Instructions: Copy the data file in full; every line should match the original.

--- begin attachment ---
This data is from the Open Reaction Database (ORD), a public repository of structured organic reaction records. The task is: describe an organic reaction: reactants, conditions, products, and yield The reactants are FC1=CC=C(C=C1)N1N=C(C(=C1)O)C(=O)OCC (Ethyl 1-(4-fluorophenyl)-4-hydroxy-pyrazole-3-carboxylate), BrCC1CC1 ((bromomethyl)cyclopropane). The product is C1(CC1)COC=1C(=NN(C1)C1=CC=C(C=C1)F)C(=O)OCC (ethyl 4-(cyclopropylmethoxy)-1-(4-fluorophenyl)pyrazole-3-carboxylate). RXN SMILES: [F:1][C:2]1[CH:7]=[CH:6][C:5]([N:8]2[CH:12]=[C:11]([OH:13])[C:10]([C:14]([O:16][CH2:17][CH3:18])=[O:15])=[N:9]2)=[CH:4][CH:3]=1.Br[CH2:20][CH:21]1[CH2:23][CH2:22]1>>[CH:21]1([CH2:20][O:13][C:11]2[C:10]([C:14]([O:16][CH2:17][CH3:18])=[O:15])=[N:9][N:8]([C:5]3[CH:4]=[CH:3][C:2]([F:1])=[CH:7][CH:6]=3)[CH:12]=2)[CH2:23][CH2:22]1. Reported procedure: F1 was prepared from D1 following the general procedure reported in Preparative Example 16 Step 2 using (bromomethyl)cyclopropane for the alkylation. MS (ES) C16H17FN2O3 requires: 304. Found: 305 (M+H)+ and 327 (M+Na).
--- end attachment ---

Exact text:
This data is from the Open Reaction Database (ORD), a public repository of structured organic reaction records. The task is: describe an organic reaction: reactants, conditions, products, and yield The reactants are FC1=CC=C(C=C1)N1N=C(C(=C1)O)C(=O)OCC (Ethyl 1-(4-fluorophenyl)-4-hydroxy-pyrazole-3-carboxylate), BrCC1CC1 ((bromomethyl)cyclopropane). The product is C1(CC1)COC=1C(=NN(C1)C1=CC=C(C=C1)F)C(=O)OCC (ethyl 4-(cyclopropylmethoxy)-1-(4-fluorophenyl)pyrazole-3-carboxylate). RXN SMILES: [F:1][C:2]1[CH:7]=[CH:6][C:5]([N:8]2[CH:12]=[C:11]([OH:13])[C:10]([C:14]([O:16][CH2:17][CH3:18])=[O:15])=[N:9]2)=[CH:4][CH:3]=1.Br[CH2:20][CH:21]1[CH2:23][CH2:22]1>>[CH:21]1([CH2:20][O:13][C:11]2[C:10]([C:14]([O:16][CH2:17][CH3:18])=[O:15])=[N:9][N:8]([C:5]3[CH:4]=[CH:3][C:2]([F:1])=[CH:7][CH:6]=3)[CH:12]=2)[CH2:23][CH2:22]1. Reported procedure: F1 was prepared from D1 following the general procedure reported in Preparative Example 16 Step 2 using (bromomethyl)cyclopropane for the alkylation. MS (ES) C16H17FN2O3 requires: 304. Found: 305 (M+H)+ and 327 (M+Na).